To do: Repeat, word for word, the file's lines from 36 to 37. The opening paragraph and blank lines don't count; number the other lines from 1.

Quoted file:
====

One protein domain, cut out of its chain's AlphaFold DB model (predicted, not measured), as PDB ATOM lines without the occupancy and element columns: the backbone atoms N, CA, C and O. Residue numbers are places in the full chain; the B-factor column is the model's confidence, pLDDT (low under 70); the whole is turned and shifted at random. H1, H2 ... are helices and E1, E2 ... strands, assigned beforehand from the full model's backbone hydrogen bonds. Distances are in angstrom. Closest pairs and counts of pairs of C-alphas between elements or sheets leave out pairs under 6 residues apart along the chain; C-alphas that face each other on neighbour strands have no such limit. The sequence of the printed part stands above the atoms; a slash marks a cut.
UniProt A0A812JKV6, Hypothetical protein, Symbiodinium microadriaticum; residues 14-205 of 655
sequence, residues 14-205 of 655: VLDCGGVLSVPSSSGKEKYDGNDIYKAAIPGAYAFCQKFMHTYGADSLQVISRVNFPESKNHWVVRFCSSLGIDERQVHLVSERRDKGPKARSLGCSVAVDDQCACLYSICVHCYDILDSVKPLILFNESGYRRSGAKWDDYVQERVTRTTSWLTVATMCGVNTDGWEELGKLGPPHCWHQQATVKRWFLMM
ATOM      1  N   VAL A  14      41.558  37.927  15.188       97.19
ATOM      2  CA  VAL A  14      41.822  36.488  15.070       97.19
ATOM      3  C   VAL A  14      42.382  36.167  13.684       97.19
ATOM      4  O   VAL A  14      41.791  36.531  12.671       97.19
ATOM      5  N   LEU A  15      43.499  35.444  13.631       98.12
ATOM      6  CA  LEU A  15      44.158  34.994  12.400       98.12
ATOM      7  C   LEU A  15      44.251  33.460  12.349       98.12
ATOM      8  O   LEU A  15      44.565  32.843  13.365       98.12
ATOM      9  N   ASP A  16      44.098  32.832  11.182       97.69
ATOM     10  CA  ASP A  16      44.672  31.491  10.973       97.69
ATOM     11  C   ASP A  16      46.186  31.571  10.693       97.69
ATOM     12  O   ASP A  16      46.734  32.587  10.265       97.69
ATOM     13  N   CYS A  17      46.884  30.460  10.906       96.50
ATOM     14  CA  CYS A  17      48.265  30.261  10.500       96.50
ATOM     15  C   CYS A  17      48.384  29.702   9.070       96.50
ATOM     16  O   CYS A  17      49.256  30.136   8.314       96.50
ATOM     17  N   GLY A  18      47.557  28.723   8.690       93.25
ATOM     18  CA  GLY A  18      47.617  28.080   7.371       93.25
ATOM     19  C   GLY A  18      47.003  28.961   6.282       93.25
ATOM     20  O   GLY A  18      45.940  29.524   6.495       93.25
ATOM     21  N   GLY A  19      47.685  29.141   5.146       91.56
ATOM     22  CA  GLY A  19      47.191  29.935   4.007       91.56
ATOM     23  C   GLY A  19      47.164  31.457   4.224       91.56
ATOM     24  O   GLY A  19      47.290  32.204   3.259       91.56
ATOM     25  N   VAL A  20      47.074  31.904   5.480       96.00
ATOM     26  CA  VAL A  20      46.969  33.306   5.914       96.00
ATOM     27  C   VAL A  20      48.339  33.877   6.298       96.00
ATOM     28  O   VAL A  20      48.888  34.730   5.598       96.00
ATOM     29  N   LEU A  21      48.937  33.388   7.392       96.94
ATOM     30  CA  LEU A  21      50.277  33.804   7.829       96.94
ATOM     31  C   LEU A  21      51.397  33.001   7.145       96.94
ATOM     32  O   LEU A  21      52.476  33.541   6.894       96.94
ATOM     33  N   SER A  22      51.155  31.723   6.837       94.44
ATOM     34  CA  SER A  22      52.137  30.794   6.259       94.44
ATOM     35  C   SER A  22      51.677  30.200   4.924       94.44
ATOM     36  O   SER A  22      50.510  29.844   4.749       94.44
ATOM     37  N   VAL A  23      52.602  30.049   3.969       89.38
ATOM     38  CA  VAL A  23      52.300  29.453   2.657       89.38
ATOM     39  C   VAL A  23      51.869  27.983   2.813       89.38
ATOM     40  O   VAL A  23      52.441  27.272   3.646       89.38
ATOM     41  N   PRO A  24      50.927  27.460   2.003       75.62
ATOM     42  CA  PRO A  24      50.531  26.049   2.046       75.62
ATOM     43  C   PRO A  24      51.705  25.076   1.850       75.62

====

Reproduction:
ATOM     34  CA  SER A  22      52.137  30.794   6.259       94.44
ATOM     35  C   SER A  22      51.677  30.200   4.924       94.44